FBI worried about criminals having ‘unfettered’ access to encryption technology

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Officials suggest restrictions to state-of-the-art digital cloaking; former lawman suggest more proeactive approach, instead

EL PASO, Texas (Border Report) — El Paso’s new FBI chief is worried about an old problem: advances in encryption technology that may allow criminals to plot or commit crimes with impunity.

“Something that concerns not just the FBI but all law enforcement is what we call ‘lawful access.’ Technology companies are deploying encryption software in which the customer can encrypt and only (they) and the end-user can access,” said Luis M. Quesada, special agent in charge of the El Paso Field Office as of this month.

Encryption is useful when it comes to protecting private information like banking, he said, but unrestricted use of this technology could pose a threat to the public. “It means we couldn’t follow kidnappings, child pornography, terrorist acts … the lone terrorist shooters which usually communicate through (digital) platforms,” he said.

One example cited is the Sutherland Springs, Texas, shooting, in which a gunman killed 26 people and left 20 others injured at First Baptist Church. The shooter’s phone was encrypted and police didn’t at the time have the technology to find out if he had co-conspirators.

“We want to know if the shooter was communicating with somebody else, if he was being radicalized. It could lead us to somebody else to prevent the next event. Or if we arrest a child pornographer we’d like to know who he’s communicating with so we have a map of who he’s (talking to) and save more kids,” Quesada said. He suggested the problem could be addressed through legislation of these technologies.

Quesada’s comments on Tuesday echoed concerns expressed in July by Attorney General William P. Barr and, more recently, the International Criminal Police Organization (INTERPOL). Some of it centers around Facebook’s plan to provide state-of-the-art encryption on messages in all of its platforms, but concerns other companies’ applications as well.

At the July technology conference at Fordham University, Barr noted that one Mexican drug cartel was using WhatsApp as its privacy communication method to keep U.S. authorities from finding out when the next fentanyl shipment would be sent across the border.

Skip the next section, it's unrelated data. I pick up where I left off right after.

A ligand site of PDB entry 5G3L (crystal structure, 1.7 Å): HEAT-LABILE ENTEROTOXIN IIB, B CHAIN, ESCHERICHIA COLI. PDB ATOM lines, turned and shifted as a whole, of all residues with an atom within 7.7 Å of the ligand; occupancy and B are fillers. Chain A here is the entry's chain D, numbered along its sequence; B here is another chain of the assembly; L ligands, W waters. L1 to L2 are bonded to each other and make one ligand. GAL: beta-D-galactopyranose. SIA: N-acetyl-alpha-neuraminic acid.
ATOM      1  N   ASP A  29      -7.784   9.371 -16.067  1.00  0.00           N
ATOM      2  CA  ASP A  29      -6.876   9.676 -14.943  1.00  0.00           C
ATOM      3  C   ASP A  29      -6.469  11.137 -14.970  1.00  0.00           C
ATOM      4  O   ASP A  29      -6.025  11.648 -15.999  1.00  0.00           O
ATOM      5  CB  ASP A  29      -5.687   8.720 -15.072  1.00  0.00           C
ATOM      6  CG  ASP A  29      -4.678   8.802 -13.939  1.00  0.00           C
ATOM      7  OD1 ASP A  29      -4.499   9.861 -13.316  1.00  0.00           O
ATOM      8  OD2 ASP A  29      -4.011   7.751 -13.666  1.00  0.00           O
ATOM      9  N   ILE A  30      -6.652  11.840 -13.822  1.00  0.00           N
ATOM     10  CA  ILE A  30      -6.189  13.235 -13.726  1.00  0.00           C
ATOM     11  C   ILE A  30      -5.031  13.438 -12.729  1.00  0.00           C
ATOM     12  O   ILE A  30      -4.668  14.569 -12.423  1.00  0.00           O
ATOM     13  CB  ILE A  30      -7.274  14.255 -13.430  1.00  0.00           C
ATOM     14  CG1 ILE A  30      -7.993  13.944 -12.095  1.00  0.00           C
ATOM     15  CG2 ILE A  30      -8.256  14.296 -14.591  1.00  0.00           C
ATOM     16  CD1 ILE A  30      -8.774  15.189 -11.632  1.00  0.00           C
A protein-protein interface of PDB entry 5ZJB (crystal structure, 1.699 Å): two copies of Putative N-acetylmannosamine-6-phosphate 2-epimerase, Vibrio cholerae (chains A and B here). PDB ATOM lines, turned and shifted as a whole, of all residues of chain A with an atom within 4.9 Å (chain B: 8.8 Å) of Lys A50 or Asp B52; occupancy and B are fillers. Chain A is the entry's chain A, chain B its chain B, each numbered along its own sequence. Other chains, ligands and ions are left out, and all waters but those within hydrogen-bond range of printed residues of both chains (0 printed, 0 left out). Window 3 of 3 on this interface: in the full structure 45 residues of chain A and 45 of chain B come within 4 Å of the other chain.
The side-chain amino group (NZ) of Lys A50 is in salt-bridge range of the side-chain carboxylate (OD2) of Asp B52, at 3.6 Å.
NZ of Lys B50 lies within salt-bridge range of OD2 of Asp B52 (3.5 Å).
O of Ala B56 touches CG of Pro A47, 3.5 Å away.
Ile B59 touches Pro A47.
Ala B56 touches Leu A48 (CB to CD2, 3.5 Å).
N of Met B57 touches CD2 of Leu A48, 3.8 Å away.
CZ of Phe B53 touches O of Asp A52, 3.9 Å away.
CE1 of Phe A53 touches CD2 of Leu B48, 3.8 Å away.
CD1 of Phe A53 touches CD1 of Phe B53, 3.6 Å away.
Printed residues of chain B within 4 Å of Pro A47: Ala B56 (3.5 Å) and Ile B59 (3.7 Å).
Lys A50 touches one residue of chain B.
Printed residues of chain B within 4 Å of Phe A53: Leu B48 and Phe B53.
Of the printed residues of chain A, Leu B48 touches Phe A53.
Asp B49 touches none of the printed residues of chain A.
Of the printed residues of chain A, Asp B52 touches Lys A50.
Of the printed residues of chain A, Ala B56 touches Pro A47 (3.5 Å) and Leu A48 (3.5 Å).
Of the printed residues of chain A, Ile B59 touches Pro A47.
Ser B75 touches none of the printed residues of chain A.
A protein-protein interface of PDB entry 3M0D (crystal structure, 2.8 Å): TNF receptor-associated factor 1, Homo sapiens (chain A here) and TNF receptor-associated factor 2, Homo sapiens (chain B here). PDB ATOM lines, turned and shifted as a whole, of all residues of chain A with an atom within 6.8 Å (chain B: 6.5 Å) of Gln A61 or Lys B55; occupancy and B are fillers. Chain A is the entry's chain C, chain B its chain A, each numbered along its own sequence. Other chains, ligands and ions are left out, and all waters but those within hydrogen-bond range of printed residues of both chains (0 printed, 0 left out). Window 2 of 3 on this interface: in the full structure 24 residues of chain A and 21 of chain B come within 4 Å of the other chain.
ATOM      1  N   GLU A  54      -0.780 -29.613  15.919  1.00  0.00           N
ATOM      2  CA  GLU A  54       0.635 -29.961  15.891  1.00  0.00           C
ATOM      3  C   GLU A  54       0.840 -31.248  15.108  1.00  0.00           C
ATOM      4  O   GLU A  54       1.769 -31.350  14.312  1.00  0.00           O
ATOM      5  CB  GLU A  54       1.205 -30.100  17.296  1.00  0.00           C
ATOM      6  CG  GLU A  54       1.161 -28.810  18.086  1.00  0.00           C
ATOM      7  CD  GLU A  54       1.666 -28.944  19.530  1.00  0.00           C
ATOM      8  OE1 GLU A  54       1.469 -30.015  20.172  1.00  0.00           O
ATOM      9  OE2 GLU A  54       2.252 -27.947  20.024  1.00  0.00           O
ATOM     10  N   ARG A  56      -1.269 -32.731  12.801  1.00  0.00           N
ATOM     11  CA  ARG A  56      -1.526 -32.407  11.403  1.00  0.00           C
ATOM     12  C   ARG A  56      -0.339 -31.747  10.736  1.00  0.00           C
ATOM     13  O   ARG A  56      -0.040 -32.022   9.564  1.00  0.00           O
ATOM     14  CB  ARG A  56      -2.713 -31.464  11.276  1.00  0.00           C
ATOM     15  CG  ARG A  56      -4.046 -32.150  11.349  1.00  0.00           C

Efforts to curb unfettered access by the general public to encrypted technology go back to the Obama administration and further. Back in 2015, then-FBI Director James B. Comey warned the Senate Judiciary Committee that “malicious actors” could take advantage of Web technology to plot violent crimes, steal private information or sexually abuse children. Back then the catchphrase wasn’t “lawful access”, but instead “going dark.”

Former El Paso Border Patrol Sector Chief Victor M. Manjarrez said law-enforcement officials have been fighting criminals’ use of technology since the days of two-way handheld radios.

“We came across encrypted radios used by drug traffickers in Southern Arizona in the early 2000s. You could hear them talking but couldn’t (make out) the words,” he said.

Manjarrez, now associate director of the Center for Law & Human Behavior at the University of Texas at El Paso, said even if Congress “were actually cooperative with each other” and restricted encrypted technology, organized criminals will eventually find a way to defeat it.

“The problem is that technology changes so fast that transnational criminal organizations can overcome obstacles much quicker than we can change or legislate policy,” he said.

Manjarrez said the only way law-enforcement agencies can prevent crimes shielded by technology is to be proactive.

“Law-enforcement by nature is reactive. At some point we need to decide we have to be proactive. … Just like the Department of Defense in terms of counterterrorism, they seek out the threats. At some point, I think, we’ll have to accept that in law enforcement,” he said.

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